This is an Islamist who shakes hands with unveiled women and opines that Christians often have more self-respect than Muslims. He doesn’t fight for “freedom” because to him the word means people doing anything they like, regardless of the rights of others. His vision of an Islamic state is one compatible with democracy; it wouldn’t enforce dress codes or ideological allegiances because (he quotes the Qur’an) “there is no compulsion in religion”.
As for the foreign fighters, Abu Abdullah, like everybody I spoke to, views them with disdain. Syria has enough men, he told me. Syria needs weapons, not men. Foreigners only cause problems. They increase the sectarian element, as Assad and Iran want. They ruin the revolution’s reputation. In any case, most of them aren’t fighting but resting, waiting for “the next stage”.
He muttered against the Turks who on the one hand collaborate with the Americans to hold back the heavy weapons that the FSA so desperately needs (this was certainly true until late June), yet on the other do nothing to stop the flow of foreign jihadists. “It’s a plot so America can do to us what it did to Afghanistan.” It wasn’t difficult to sympathise with his conspiracy theory. I’d seen how easy it was to cross the border illegally.
After Saraqeb comes Ebla, an excavated city of the third millennium BC, and after Ebla the once beautiful town of Maarat al-Nu’man. Here the Crusaders resorted to cannibalism, and now Assad’s forces engage in savage bombardment. Abutting the ongoing battle for control of the Hama-Aleppo motorway, many of Maarat’s apartment blocks are sheared into ragged slices. Shelling resumed shortly after we passed back through the next day.
The town used to house one of Syria’s finest museums, a collection of Byzantine mosaics in an Ottoman caravanserai. For months the museum stood between the regime and the resistance, and was looted and bombarded by both. Maarat was also once home to Abu Ala’a al-Ma’ari, the 11th-century atheist and poet, one of the most important of the classical tradition, whose statue was beheaded – to great popular outrage – by Salafist militiamen last February.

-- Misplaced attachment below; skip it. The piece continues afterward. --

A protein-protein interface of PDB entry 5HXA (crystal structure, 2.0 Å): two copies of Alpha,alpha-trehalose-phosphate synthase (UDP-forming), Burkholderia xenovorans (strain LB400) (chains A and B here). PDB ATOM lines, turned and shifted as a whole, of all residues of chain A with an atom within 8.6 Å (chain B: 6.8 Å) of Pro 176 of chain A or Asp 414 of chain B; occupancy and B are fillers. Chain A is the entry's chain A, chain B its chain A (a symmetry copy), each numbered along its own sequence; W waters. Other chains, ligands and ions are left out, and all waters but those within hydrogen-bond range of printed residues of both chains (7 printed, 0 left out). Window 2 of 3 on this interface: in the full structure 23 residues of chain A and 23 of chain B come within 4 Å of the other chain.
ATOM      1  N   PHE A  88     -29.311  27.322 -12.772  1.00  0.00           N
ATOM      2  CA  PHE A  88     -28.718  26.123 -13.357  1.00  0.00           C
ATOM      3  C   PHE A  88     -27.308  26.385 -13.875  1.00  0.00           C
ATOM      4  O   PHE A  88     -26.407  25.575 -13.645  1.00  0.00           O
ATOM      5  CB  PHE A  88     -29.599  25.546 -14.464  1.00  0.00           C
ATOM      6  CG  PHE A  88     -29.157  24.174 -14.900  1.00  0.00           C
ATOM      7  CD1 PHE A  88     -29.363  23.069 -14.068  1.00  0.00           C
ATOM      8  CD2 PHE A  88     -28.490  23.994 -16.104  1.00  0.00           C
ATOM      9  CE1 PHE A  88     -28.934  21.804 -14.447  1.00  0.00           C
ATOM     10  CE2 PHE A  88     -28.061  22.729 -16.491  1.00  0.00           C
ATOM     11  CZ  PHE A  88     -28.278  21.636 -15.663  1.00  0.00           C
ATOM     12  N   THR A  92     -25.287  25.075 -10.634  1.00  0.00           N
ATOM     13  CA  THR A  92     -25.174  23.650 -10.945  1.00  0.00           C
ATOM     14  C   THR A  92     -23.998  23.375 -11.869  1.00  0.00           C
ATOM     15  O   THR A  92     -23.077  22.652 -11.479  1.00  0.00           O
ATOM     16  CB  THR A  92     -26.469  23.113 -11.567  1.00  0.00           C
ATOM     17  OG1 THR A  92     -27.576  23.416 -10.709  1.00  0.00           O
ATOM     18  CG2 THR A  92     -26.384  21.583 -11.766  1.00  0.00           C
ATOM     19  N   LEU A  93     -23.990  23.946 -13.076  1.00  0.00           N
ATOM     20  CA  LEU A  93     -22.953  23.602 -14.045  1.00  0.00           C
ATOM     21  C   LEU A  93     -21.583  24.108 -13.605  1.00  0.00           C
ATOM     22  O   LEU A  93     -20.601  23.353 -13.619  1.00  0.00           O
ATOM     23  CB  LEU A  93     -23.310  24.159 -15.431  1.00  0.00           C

We slowed when we reached Kafranbel to note the walls almost everywhere cratered by bullets, a flattened mosque and the blasted remains of a secondary school that the regime had used as a barracks until its forces were expelled. Ra’ed pointed out two sites of mass slaughter and a list of martyrs engraved on a plinth at the central roundabout. Since the regime was driven out last August, a central stretch of wall has been painted in revolutionary murals, including one of a cartoon heart titled ReLOVEution.
Evening passed pleasantly, surreally, in the Revolution Committee building, on a terrace studded with potted plants overlooking olive trees and a jostle of fat-tailed sheep. There was a waxing midsummer moon, a cool breeze, and the usual Syrian night sounds: animated conversation, laughter, tunes from the oud, and a noise like thunder that was the regime launching missiles from Wadi Deif, 12 kilometres away. A safe distance. Kafranbel hadn’t been bombed all month.